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How To Write a Settlement Demand Letter

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How To Write a Settlement Demand Letter

Most personal injury claims end at the settlement table, not in court. Even those that end up at trial usually start out with the victim sending a settlement demand letter to the appropriate party, typically an insurance company. 

Your chances of winning the full value of your claim depend to a significant degree on how well you write your settlement demand letter. Ultimately, however, keep in mind that it’s best to have a qualified personal injury lawyer write this document on your behalf.

First Things First: Determine the Value of Your Claim

It’s difficult to demand a settlement when you don’t know how much you are asking for. Consequently, you need to determine an approximate value for your claim before you send a demand letter. Consider the factors described below.

Medical Expenses: Reaching MMI

“MMI” means “maximum medical improvement.” You reach MMI when your doctor certifies that you have improved as much as you are ever going to. Only when you reach MMI will you know the full amount of your medical expenses without having to estimate future medical expenses.

Special Case: Florida’s No-Fault Auto Insurance System

Florida’s no-fault system applies only to vehicle accidents, not to other types of personal injury cases such as slip and fall claims. In the event of a car accident, you will probably have to negotiate with your own PIP insurance company, not the at-fault driver’s liability insurance company.

Lost Earnings

How many days did you miss from work due to your injuries? This might be a straightforward question to answer if you work for an hourly wage or even for a salary. It gets trickier if you are an entrepreneur or freelancer with an unstable income.  

Non-Economic Damages

Non-economic damages such as emotional distress or pain and suffering can easily amount to most of the total value of your claim. Be careful not to underestimate their value. 

Diminished Earning Capacity

Diminished earning capacity” refers to the loss of your ability to earn money in the future. If your accident left you permanently disabled, for example, this amount could be immense. 

Who Is Liable for Your Claim?

The party who is liable for actually paying your claim might be the insurance company, not the defendant. No matter how valuable your claim is, however, the insurance company doesn’t have to pay you a dime beyond their policy limits. 

Find out what these policy limits are, and don’t ask for more than the maximum available funds.

The Nuts and Bolts of a Demand Letter

The following is a general checklist for the contents of your demand letter. Use your common sense, as no two letters are exactly the same. Do not use a demand letter sample you find on the internet.

Treat the following as a set of general guidelines:

  • Gather complete information before you start writing. That is what the preceding sections has been about.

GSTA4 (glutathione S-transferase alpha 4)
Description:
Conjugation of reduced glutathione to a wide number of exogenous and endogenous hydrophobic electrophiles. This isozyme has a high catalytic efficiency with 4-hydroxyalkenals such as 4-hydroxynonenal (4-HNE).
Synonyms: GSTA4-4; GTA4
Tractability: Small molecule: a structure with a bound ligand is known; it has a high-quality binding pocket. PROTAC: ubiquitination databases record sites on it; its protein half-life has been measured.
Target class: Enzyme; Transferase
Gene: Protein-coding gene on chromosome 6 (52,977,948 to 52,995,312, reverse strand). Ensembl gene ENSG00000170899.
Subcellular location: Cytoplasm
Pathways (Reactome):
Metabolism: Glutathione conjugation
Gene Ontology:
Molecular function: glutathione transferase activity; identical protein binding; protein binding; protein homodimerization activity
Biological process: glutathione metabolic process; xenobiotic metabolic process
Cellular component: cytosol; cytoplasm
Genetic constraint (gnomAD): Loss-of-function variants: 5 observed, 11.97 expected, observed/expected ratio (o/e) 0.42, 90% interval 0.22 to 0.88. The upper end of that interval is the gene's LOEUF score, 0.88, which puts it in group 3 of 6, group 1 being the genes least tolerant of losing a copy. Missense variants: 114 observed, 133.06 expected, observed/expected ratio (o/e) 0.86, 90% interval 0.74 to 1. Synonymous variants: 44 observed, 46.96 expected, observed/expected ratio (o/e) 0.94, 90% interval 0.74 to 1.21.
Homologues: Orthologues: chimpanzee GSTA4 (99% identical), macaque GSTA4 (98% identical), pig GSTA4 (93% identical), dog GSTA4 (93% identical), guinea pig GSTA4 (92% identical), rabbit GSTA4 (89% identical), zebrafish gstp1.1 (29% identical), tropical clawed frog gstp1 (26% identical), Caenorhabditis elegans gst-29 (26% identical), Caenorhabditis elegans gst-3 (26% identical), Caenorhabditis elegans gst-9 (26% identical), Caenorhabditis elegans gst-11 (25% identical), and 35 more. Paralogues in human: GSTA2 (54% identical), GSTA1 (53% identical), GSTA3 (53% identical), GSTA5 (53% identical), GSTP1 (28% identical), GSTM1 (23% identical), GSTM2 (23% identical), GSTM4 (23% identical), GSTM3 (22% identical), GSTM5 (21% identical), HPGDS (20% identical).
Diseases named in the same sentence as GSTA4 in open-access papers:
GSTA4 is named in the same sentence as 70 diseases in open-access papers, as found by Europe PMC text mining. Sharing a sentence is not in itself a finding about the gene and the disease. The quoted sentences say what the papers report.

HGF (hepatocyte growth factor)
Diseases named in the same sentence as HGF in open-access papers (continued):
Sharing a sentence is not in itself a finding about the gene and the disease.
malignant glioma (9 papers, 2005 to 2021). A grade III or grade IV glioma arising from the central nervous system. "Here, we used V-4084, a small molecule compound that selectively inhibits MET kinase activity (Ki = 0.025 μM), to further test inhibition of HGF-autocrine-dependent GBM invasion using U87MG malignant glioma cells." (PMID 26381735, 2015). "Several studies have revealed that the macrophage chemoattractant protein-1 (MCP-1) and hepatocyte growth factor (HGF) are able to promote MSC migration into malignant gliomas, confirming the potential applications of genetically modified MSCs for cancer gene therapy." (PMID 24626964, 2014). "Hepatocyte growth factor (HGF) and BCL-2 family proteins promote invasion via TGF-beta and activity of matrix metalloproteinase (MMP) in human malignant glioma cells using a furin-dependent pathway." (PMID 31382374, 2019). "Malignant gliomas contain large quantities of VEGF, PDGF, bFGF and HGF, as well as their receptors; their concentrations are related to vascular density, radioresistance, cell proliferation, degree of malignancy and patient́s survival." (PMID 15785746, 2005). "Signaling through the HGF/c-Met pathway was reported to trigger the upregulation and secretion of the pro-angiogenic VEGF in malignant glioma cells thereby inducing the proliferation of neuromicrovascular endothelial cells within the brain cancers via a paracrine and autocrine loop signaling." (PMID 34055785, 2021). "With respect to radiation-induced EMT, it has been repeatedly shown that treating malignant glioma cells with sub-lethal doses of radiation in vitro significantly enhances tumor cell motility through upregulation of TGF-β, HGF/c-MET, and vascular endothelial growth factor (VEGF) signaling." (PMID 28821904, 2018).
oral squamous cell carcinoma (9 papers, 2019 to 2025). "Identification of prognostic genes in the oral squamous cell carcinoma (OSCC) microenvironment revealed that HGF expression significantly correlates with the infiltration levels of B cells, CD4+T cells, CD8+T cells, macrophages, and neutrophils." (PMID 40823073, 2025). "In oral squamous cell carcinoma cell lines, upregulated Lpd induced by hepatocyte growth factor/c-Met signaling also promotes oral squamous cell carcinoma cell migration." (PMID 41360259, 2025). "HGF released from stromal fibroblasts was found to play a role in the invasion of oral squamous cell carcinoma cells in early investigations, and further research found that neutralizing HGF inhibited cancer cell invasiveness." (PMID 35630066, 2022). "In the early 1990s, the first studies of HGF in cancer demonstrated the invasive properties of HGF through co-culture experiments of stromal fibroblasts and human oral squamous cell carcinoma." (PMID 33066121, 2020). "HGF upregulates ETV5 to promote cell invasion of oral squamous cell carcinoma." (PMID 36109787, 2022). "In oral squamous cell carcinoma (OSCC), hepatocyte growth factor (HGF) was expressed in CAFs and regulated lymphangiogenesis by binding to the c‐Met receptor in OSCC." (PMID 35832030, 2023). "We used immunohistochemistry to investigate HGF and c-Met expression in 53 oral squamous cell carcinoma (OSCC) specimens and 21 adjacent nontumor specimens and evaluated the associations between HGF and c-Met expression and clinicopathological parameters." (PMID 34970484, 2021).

• Describe your injuries and medical treatment.
  • List your medical expenses, lost wages, and non-economic damages.
  • Make a settlement demand. Most (but not all) demand letters include a specific amount.
  • Include a deadline for legal action if you want to, but don’t bluff. You have to be ready to file a lawsuit as soon as the deadline passes without a response.
  • Include supporting documentation, such as police reports and medical bills.
  • Keep your letter as short as possible, but not too short. Your letter should be just long enough to convey the necessary information, but not any longer.

The insurance company will most likely respond with a “reservation of rights” letter. A reservation of rights letter simply asserts that the insurance company reserves the right to deny your claim if it has no merit. This is a perfectly routine part of resolving a personal injury claim.

Tips on Writing a Settlement Demand Letter

As noted above, the number one advice on writing a settlement demand letter is “Let your lawyer do it.” A personal injury lawyer should have rich experience writing settlement demand letters. In addition, a letter from a lawyer can help your claim through its intimidation value alone, especially if your attorney has a reputation for winning personal injury claims at trial. This might motivate the defendant to settle regardless of the contents of your demand letter.

Beyond this caveat, observe the following principles:

  • Use a polite and professional tone. You cannot intimidate an insurance adjuster; you can only make them yawn. A polite tone indicates professionalism, not weakness.  
  • Be concise and organized. The insurance adjuster probably has a stack of demand letters on their desk that could rival the thickness of the Miami Yellow Pages. This is important because you will need the adjuster to read all of your letter. 
  • If your lawyer didn’t write the letter, at least let a lawyer look it over before you send it. You wouldn’t want to write anything that the other side would twist around and use against you later.

Don’t forget to sign the letter in your own handwriting.

You Can Afford a Top-Rated Miami Personal Injury Lawyer 

Most Miami personal injury lawyers don’t charge by the billable hour. Instead, they wait until your case is over and charge you according to a pre-agreed percentage of your compensation. 

In the unlikely event that your claim’s value turns out to be zero, your attorney’s fees will also be zero. Add to that the fact that personal injury lawyers charge no upfront fees, and you will understand why it is the strength of your claim, not the thickness of your wallet, that matters most.